has expired/ has been expired

dewylotus

Senior Member
chinese
This video has been expired. ( A propmt from CNN)

Why does it use a passive voice there? Shouldn't it be like "this video has expired"?
 
  • cyberpedant

    Senior Member
    English USA, Northeast, NYC
    This is a new one for me. I've never before seen "expired" used this way and it would certainly merit my red pen--although I might have to change my mind, given convincing evidence otherwise.
     

    DonnyB

    Sixties Mod
    English UK Southern Standard English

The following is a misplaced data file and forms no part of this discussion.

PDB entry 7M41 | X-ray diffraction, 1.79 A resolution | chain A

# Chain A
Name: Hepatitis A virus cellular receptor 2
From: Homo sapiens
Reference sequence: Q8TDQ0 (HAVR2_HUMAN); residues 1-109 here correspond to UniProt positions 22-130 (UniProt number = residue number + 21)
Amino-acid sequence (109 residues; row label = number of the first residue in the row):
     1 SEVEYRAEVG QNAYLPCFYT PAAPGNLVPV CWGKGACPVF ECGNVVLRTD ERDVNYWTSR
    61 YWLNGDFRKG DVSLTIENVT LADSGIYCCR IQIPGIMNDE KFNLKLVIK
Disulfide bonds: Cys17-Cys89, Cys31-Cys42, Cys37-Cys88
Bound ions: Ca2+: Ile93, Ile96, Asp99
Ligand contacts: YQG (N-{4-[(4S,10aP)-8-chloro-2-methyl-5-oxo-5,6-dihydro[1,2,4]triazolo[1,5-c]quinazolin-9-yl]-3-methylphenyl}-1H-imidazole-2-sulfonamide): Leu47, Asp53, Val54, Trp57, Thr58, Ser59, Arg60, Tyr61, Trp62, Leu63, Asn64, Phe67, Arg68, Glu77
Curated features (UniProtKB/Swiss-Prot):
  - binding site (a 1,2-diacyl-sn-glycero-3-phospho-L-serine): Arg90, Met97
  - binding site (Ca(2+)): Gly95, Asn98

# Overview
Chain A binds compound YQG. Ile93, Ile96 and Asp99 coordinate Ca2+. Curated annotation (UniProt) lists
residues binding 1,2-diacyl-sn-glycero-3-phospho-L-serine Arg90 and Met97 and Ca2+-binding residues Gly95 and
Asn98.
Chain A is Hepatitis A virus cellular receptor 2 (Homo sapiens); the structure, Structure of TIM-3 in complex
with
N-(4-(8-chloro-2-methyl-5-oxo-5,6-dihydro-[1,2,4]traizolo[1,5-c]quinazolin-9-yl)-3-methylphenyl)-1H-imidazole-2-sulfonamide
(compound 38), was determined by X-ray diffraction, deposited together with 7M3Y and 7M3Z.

I've never come across "expire" used transitively in this type of context, either. I wonder if someone has somehow mistranslated it. :confused:
     

    sound shift

    Senior Member
    English - England
    There's a Youtube video beneath which appear the words "This video has been expired" and the CNN logo. The video can no longer be viewed, so perhaps this is Youtube-speak for "This video has been withdrawn", as etb suggested.
     
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